The PFMA is aware of the recent media coverage in the Daily Mail/The Mirror, which reported shocking and clearly unacceptable welfare conditions for farmed rabbits in Europe. Both articles claim that rabbits are farmed to meet the demands of the UK pet food industry, however this is not the case.
NO rabbit (or any other animal) is specifically reared and slaughtered for pet food. Pet food manufacturers use ingredients that are surplus to the human food chain and these ingredients are referred to as ‘by-products’.
Any rabbit material in pet foods is a by-product of rabbits raised for human consumption. Whilst the UK imports 97 tonnes of rabbit meat for human consumption, the pet food industry itself imports much less than that in the form of by-products. The suggestion that the pet food industry imports meat from 300,000 rabbits is incorrect.
The PFMA represents an industry that is committed to animal welfare and fully expects animal welfare to be strictly applied and enforced throughout Europe. We are keen to understand more about the current state of farmed rabbit welfare in the EU and will investigate further with our European Association, FEDIAF. We will also work with members and their supply chains as part of this process.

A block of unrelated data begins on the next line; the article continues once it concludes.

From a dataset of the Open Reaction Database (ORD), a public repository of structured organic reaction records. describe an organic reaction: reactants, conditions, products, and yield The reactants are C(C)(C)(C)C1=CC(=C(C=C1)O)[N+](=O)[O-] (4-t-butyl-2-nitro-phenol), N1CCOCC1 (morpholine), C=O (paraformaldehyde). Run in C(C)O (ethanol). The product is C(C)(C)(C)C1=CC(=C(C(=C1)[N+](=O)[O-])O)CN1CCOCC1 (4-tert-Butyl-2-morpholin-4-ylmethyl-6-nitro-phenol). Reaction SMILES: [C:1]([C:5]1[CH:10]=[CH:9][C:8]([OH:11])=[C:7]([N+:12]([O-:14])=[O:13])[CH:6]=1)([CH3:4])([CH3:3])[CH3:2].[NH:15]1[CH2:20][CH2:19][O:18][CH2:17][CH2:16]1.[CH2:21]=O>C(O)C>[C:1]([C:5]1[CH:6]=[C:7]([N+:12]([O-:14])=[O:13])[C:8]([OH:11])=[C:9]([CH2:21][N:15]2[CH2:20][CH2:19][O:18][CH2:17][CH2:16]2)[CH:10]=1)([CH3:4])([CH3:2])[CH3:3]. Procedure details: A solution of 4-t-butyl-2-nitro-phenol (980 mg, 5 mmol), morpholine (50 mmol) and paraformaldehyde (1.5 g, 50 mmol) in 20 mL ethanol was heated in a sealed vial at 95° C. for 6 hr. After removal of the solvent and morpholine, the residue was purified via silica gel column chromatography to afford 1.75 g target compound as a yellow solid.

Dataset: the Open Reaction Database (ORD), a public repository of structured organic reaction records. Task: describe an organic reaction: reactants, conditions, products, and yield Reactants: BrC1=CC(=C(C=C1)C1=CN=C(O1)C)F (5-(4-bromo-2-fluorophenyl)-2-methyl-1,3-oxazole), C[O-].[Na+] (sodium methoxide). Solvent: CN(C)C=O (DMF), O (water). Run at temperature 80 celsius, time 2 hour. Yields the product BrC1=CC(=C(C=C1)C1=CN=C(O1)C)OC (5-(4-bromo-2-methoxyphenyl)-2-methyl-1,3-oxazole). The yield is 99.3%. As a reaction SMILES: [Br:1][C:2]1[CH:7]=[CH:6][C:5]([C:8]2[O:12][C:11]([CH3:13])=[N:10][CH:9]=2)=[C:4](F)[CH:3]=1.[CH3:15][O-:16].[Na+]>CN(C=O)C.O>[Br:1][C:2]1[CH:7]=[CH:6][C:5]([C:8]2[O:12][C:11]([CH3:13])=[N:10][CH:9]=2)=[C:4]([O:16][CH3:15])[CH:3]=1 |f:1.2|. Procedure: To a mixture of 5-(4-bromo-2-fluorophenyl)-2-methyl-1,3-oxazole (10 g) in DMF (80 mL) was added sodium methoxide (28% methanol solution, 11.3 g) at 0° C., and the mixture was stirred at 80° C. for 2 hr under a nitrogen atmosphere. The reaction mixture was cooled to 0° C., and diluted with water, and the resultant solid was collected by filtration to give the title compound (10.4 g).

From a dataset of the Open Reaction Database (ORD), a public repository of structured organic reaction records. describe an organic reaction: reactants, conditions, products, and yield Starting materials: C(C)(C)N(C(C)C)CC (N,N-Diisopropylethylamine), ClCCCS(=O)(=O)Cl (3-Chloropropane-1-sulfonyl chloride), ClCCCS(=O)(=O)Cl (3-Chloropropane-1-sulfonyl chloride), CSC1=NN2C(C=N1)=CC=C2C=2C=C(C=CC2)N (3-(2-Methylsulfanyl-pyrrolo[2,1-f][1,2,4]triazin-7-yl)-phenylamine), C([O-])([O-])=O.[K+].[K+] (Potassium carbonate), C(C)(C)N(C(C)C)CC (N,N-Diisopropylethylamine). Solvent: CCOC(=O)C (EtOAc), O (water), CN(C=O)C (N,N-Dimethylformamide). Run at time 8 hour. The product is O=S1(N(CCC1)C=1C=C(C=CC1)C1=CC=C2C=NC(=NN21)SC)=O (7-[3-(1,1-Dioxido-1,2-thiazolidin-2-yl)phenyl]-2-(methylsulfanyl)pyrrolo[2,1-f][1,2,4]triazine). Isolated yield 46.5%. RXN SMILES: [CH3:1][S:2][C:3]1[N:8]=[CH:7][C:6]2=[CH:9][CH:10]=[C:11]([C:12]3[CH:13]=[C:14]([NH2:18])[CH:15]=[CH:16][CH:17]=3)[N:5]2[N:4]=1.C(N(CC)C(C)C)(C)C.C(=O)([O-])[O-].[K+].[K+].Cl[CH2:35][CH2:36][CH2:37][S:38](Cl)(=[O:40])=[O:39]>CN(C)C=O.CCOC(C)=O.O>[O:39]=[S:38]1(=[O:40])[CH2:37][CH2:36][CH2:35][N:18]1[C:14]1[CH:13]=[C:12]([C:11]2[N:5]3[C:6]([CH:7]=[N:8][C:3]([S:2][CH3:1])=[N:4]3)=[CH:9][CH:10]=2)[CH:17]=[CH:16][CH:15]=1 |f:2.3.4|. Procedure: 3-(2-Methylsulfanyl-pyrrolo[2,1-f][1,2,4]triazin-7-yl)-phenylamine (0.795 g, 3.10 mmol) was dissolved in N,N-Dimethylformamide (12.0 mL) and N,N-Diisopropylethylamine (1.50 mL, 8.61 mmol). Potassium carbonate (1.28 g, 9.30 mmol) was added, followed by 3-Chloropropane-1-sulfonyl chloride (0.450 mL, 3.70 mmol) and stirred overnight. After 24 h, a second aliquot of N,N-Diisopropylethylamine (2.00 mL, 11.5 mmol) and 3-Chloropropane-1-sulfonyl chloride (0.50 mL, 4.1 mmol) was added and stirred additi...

The pet food industry operates to stringent standards to produce products of the highest quality and safety in strict accordance with all areas of legislation including animal welfare.
For more information on how pet food is made, the ingredients commonly used and the regulations behind the industry please visit: www.pfma.org.uk. There is also a short 2-minute animation explaining the process.
The principal piece of legislation governing this area is the Council Directive 98/58/EC on the protection of animals kept for farming purposes which lays down rules for the protection of all animal species kept for the production of food, wool, skin or fur or for other farming purposes.
The UK, as with all EU Member States, is obliged to enforce these rules, which are controlled and monitored by the local enforcement authorities.